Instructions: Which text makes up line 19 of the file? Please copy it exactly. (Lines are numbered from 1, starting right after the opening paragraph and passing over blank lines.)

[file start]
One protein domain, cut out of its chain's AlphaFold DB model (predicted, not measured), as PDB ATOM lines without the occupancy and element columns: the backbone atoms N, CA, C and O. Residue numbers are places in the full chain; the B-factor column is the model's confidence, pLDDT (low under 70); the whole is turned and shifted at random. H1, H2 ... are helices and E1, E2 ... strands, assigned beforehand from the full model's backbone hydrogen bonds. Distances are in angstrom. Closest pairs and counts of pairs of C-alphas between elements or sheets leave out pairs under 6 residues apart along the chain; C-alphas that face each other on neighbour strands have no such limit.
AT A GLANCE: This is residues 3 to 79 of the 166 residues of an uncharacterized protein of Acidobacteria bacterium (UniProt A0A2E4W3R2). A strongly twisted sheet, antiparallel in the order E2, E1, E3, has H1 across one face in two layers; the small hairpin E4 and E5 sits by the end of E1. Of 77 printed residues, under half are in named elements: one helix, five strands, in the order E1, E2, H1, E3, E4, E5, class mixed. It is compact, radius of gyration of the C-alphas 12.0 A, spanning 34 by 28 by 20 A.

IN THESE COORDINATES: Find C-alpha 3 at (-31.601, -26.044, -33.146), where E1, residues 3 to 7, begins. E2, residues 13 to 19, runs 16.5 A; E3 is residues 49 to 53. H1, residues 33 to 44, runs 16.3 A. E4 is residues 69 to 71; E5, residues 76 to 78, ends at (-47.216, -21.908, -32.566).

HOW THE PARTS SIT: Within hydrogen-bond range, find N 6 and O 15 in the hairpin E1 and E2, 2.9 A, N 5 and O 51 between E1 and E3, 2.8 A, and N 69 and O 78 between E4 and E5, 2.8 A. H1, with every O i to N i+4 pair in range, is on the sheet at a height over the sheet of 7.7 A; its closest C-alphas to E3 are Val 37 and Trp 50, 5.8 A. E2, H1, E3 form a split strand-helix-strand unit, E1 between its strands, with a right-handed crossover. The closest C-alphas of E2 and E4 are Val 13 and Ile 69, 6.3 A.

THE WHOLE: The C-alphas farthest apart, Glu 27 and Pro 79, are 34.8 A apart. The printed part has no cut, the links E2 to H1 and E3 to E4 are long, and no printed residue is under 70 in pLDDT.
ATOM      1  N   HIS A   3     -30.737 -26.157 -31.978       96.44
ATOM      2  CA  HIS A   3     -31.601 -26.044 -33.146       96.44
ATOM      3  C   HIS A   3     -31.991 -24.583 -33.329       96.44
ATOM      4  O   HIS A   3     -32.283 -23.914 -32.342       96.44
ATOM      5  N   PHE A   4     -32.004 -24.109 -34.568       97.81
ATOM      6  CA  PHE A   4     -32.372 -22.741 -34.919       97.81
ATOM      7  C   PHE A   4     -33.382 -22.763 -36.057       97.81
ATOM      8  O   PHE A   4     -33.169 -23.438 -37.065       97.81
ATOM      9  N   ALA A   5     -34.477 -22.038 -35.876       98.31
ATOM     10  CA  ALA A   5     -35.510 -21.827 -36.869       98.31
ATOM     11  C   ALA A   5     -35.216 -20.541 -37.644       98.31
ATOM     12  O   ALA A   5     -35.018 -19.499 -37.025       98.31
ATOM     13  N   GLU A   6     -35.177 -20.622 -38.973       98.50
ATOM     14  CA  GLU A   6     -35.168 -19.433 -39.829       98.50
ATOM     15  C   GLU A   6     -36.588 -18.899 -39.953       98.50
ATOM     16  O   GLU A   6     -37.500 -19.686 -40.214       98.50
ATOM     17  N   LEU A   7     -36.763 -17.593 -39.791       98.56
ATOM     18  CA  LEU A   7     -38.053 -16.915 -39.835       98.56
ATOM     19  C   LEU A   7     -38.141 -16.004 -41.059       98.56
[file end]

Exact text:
ATOM     15  C   GLU A   6     -36.588 -18.899 -39.953       98.50